The SMPC protocol is open source and available in a Github repository, and the implementation was audited by Least Authority. After entering production in March with the existing iris codes encrypted to secret shares, the SMPC protocol then ran concurrently with the previous system to verify reliability. In May 2024, the old system was shut down and securely deleted. Despite the breakthrough performance improvement, the new system requires 1152 cores, 3.6TB memory and uses 5 Gbps bandwidth across all parties.


The new SMPC system requires 1152 cores, 3.6TB memory and uses 5 Gbps bandwidth across all parties.

The high priority of this workstream was reinforced after conversations with data protection authorities focused around further biometric template protection, particularly the Bavarian Data Protection Authority (“BayLDA”), the Worldcoin Foundation’s Lead Supervisory Authority in the EU.

As of writing, the participants of the current SMPC system are Tools for Humanity GmbH and the Worldcoin Foundation’s EU establishment. The Foundation is also currently in discussions with a number of other independent, third-party potential participants, including the Blockchain Center of the University of Zurich in Switzerland. 

Why SMPC over other methods?

Before SMPC was explored in depth, a review of existing approaches to biometric template protection was conducted. Some methods, like fuzzy commitments and bloom filters, were ruled out because they do not provide cryptographic privacy. Instead they rely on introducing errors, which makes them unsuitable for checking uniqueness. Both homomorphic encryption (HE) and SMPC provide strong privacy, security and accuracy guarantees, but for the use case of uniqueness verification the security provided by SMPC is strictly better than HE. With the optimizations that were developed, the SMPC system also performs exceptionally well.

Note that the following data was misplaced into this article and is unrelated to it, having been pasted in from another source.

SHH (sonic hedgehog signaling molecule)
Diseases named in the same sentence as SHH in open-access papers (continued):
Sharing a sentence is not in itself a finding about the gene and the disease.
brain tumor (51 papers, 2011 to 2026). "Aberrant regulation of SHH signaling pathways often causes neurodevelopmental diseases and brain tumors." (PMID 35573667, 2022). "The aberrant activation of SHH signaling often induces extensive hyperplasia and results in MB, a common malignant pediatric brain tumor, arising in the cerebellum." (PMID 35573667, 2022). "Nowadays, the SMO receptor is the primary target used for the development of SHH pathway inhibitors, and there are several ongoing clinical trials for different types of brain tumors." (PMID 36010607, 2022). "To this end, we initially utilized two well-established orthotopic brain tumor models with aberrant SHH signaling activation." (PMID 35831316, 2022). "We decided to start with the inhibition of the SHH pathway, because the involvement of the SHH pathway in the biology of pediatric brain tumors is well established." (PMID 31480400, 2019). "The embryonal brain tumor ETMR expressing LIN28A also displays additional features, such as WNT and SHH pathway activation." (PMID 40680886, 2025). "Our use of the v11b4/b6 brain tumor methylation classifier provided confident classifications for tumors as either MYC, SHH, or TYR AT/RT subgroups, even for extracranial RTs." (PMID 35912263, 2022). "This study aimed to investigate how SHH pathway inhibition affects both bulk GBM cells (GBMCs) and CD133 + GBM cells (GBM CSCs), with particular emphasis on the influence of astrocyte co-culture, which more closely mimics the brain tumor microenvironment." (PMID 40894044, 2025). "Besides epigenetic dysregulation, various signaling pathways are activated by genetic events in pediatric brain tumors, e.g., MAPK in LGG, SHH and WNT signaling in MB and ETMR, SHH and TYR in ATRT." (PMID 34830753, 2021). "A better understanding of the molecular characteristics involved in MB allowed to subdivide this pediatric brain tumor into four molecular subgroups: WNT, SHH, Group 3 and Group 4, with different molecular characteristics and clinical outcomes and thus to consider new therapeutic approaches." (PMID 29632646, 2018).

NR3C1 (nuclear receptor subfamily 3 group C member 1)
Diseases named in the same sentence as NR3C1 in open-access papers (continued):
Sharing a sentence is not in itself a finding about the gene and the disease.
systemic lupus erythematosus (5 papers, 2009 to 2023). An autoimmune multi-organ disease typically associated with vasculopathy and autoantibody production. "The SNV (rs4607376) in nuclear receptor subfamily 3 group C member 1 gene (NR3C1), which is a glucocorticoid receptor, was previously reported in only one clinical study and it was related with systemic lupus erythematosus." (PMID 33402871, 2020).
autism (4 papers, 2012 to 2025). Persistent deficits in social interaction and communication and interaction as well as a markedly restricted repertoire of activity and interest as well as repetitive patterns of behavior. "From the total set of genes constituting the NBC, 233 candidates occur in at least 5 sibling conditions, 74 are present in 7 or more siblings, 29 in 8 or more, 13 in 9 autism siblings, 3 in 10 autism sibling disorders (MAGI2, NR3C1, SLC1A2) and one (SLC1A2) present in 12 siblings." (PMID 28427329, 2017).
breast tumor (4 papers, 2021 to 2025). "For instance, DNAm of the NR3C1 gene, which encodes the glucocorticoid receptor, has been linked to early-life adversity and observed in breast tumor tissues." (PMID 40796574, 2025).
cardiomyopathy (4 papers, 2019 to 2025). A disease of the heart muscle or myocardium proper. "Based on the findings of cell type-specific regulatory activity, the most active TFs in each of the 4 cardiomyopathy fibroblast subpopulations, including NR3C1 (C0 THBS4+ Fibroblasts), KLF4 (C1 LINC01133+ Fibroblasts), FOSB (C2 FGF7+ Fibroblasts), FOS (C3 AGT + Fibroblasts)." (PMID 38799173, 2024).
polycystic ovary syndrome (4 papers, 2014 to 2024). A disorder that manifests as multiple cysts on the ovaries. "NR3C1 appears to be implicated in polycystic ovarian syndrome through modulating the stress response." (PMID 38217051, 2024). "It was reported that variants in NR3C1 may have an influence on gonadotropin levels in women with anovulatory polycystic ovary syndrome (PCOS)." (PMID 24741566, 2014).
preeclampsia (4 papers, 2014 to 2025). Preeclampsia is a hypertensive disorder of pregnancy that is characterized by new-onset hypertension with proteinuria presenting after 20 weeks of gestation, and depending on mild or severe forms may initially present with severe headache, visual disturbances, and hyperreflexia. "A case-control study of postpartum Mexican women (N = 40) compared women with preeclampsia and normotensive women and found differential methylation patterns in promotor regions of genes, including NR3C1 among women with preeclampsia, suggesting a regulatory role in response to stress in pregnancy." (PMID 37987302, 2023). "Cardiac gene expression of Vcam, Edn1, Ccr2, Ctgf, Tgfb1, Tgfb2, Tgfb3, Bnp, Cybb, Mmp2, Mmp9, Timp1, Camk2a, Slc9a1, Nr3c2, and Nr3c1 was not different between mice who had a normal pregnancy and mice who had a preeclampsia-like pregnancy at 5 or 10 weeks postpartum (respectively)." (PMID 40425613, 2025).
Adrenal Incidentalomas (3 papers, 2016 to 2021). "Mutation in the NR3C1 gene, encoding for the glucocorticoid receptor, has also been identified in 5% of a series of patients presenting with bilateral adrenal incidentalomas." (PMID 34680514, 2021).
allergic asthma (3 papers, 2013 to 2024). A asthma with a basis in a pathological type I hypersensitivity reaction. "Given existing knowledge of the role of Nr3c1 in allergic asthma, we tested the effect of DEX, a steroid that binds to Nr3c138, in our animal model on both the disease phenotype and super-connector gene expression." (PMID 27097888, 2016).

In addition to SMPC, in 2024 Worldcoin has implemented a series of privacy and security enhancing measures, along with increased user choice and control, including:

  1. John Daugmann (2004). How Iris Recognition Works. Pre-print.
  2.  Secret sharing schemes can also be designed where the secret can be reconstructed with fewer than all shares, a so-called threshold amount. This is useful to protect against loss of shares. In the present version, we do not make use of a threshold and all shares are required.
  3. Ronald Cramer, Ivan Bjerre Damgård, Jesper Buus Nielsen (2015). Secure Multiparty Computation and Secret Sharing. Cambridge.
  4. Of course, one must always be wary of unintentional leakage in protocol design. For example, if there were two colleagues, each could easily compute the other's salary from the average and their own.
  5. Kasra EdalatNejad, Wouter Lueks, Justinas Sukaitis, Vincent Graf Narbel, Massimo Marelli, Carmela Troncoso (2023). Janus: Safe Biometric Deduplication for Humanitarian Aid Distribution. Pre-print.
  6. Toshinori Araki, Jun Furukawa, Yehuda Lindell, Ariel Nof, and Kazuma Ohara (2016) High-Throughput Semi-Honest Secure Three-Party Computation with an Honest Majority. Pre-print.
  7. Payman Mohassel and Peter Rindal (2018). ABY3: A Mixed Protocol Framework for Machine Learning. Pre-print.
  8. Remco Bloemen, Daniel Kales, Philipp Sippl, Roman Walch (2024). Large-Scale MPC: Scaling Private Iris Code Uniqueness Checks to Millions of Users. Pre-print.